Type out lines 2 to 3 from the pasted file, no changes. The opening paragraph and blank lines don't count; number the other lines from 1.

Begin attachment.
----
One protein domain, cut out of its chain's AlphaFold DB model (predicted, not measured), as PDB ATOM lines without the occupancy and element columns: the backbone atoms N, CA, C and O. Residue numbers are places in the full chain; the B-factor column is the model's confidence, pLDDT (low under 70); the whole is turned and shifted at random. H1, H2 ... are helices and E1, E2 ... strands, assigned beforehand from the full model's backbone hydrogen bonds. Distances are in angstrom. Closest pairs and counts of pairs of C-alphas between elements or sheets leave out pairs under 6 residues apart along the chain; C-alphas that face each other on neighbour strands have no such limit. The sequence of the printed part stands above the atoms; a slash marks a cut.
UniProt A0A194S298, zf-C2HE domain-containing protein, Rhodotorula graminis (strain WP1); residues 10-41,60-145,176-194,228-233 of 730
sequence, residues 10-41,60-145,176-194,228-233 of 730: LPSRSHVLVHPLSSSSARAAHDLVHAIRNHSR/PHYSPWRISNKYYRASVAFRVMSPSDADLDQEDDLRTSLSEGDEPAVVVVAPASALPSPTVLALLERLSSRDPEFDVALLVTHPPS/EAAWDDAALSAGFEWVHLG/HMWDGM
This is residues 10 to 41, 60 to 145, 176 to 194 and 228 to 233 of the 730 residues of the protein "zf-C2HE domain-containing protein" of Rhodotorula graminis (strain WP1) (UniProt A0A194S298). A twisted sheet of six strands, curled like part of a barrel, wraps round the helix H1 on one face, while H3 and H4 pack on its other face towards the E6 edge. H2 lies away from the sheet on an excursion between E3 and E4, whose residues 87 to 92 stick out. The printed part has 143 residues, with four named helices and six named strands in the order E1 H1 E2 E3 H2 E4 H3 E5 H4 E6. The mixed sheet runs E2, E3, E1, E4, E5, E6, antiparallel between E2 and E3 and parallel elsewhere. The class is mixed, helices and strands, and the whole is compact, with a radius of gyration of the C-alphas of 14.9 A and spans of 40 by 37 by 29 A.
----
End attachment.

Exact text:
sequence, residues 10-41,60-145,176-194,228-233 of 730: LPSRSHVLVHPLSSSSARAAHDLVHAIRNHSR/PHYSPWRISNKYYRASVAFRVMSPSDADLDQEDDLRTSLSEGDEPAVVVVAPASALPSPTVLALLERLSSRDPEFDVALLVTHPPS/EAAWDDAALSAGFEWVHLG/HMWDGM
This is residues 10 to 41, 60 to 145, 176 to 194 and 228 to 233 of the 730 residues of the protein "zf-C2HE domain-containing protein" of Rhodotorula graminis (strain WP1) (UniProt A0A194S298). A twisted sheet of six strands, curled like part of a barrel, wraps round the helix H1 on one face, while H3 and H4 pack on its other face towards the E6 edge. H2 lies away from the sheet on an excursion between E3 and E4, whose residues 87 to 92 stick out. The printed part has 143 residues, with four named helices and six named strands in the order E1 H1 E2 E3 H2 E4 H3 E5 H4 E6. The mixed sheet runs E2, E3, E1, E4, E5, E6, antiparallel between E2 and E3 and parallel elsewhere. The class is mixed, helices and strands, and the whole is compact, with a radius of gyration of the C-alphas of 14.9 A and spans of 40 by 37 by 29 A.